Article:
Time of death studies 'very promising'

Andrea Donaldson
Andrea Donaldson
Scientific detective work by University of Otago researcher Andrea Donaldson could pave the way for a revolutionary new and more accurate way of determining the time of death, during murder investigations.

Mrs Donaldson (35) will graduate from Otago University today with a biochemistry PhD focusing on identifying blood test biomarkers which could more precisely determine the time of death.

She will be among about 370 people who will graduate in person with a wide range of qualifications, including in consumer and applied sciences and physical education, in a 4pm ceremony at the Dunedin Town Hall. Since she was a child she has been interested in solving murderous crimes, and had read several forensic studies before leaving secondary school.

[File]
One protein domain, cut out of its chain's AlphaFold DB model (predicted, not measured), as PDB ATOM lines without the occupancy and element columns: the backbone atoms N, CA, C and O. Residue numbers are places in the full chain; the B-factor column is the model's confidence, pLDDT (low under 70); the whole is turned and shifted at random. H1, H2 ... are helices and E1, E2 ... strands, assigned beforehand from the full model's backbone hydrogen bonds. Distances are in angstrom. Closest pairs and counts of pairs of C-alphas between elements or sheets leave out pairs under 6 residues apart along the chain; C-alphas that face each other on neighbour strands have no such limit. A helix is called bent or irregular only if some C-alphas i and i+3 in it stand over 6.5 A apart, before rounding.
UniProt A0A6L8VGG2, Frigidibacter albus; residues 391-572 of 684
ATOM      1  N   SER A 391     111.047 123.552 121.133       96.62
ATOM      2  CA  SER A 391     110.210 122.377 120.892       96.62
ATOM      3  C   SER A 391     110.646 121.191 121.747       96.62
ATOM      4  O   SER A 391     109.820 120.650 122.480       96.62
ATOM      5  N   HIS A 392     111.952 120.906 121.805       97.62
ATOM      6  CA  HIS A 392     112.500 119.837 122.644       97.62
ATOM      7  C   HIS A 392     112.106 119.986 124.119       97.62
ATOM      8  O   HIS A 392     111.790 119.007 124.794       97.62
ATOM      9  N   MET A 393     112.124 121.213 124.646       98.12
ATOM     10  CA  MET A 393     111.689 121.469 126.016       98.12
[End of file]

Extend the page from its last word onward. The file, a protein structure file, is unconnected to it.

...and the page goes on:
She has already completed an MSc at Otago, focusing on an innovative analysis of blood-spatter evidence, which attracted an inquiry from interested police investigators in the United States.

During her more recent PhD studies she had been striving to identify biomarkers in the bloodstream, such as proteins or metabolites, to help clarify when a person has died.

Metabolites include materials such as glucose which are produced during metabolic processes.

Determining the time of death was often the ''most sought-after piece of information'' and ''one of the most important things'' in a death investigation, she said.

Such knowledge was crucial, for example, in helping to include or exclude suspects, based on their whereabouts.

But current methods for estimating the time of death - including measuring body temperature, rigor mortis and insect activity - often left large windows of time and sometimes contradicted each other.

She is believed to be one of the first researchers to study the use of biochemical blood markers to determine the time of death and her early results have been ''very promising''.

She has identified 30 metabolites and 12 proteins in blood as potential biomarkers.

Mrs Donaldson, who is a qualified nurse, will soon undertake forensic mental health nursing in Hamilton, but hopes to gain funding to continue further biochemical research into determining the time of death.